Objective: To report on the particular imaging features and high success rate of cold mode radio-frequency thermal ablation (RFTA) as the treatment of choice for intramedullary osteoid osteoma. Materials and methods: The study population consisted of 51 patients (39 males, 12 females; mean age 7.2 years; 11 patients under 6 years of age, including 7 males and 4 females) who underwent RFTA for osteoid osteoma and were retrospectively observed. The affected sites were the tibia (n = 22, 43%), femur (n = 13, 25%), pelvis (n = 5, 10%), anklebone (n = 3, 6%), humerus (n = 2, 4%), sacrum (n = 2, 4%), heel, radium, patella,and rib (n = 1, 2%), respectively. Three patients had tibial intramedullary osteoid osteoma (14% of the tibial lesions, 6% of all cases). Cold mode RFTA was performed for these three patients to obtain a large ablation area without positioning two probes. The noncooled mode was used to treat cortical and subperiosteal lesions. Results: Following RFTA, all patients were pain-free and in good clinical condition. In the intramedullary osteoid osteoma group, no recurrences were observed during the 24-month follow-up period, but one patient, who was affected by cortical osteoid osteoma, required two RFTA treatments to heal completely. Conclusion: Children less than 6 years of age with recurrent nocturnal pain and limb swelling should be investigated for intramedullary osteoid osteoma. Once confirmed, CT-guided RFTA should be the first treatment for intramedullary osteoid osteomas because of the high success rate and reduced invasivity, especially with cold mode RFTA. The outcome is related to the disappearance of pain, and the efficacy may be checked shortly after treatment with MR imaging to evaluate the absence of lesion in the ablation area.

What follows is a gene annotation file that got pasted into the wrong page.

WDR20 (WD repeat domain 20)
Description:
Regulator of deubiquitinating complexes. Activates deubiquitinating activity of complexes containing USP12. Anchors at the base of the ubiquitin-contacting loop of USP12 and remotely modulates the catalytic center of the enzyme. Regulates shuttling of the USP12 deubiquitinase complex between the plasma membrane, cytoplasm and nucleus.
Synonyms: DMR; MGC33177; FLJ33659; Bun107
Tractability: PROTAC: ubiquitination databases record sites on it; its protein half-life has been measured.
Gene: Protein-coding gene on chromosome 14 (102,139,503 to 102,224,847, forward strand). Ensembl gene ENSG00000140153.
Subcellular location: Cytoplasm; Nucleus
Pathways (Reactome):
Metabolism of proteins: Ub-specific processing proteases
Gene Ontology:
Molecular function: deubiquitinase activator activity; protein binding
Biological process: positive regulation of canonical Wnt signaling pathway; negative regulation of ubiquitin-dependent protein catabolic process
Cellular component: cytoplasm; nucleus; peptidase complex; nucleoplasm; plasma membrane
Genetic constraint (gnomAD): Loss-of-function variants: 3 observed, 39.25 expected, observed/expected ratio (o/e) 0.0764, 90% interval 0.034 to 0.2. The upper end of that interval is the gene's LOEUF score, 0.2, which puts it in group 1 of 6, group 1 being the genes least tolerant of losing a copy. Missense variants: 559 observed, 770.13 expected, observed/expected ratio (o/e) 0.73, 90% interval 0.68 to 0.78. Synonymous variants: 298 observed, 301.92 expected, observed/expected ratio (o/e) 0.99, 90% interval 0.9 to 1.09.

- Intramedullary osteoid osteoma
- Osteoid osteoma
- Radio-frequency thermal ablation
ASJC Scopus subject areas
- Radiology Nuclear Medicine and imaging